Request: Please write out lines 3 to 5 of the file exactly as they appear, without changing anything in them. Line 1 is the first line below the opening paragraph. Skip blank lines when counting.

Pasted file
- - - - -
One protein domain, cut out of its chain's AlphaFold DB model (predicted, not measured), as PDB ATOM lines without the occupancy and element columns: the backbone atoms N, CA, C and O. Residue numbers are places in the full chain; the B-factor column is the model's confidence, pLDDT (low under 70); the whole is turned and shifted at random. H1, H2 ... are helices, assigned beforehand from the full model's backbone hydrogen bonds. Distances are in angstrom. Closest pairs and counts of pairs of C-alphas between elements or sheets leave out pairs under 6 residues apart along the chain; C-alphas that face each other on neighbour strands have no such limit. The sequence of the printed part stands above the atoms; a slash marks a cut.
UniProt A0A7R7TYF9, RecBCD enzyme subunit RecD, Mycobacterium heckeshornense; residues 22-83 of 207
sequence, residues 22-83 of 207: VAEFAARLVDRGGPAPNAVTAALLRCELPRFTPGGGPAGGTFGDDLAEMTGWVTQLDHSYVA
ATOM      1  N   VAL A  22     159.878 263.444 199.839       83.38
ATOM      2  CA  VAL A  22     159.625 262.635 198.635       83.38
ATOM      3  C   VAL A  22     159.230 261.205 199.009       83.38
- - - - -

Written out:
ATOM      1  N   VAL A  22     159.878 263.444 199.839       83.38
ATOM      2  CA  VAL A  22     159.625 262.635 198.635       83.38
ATOM      3  C   VAL A  22     159.230 261.205 199.009       83.38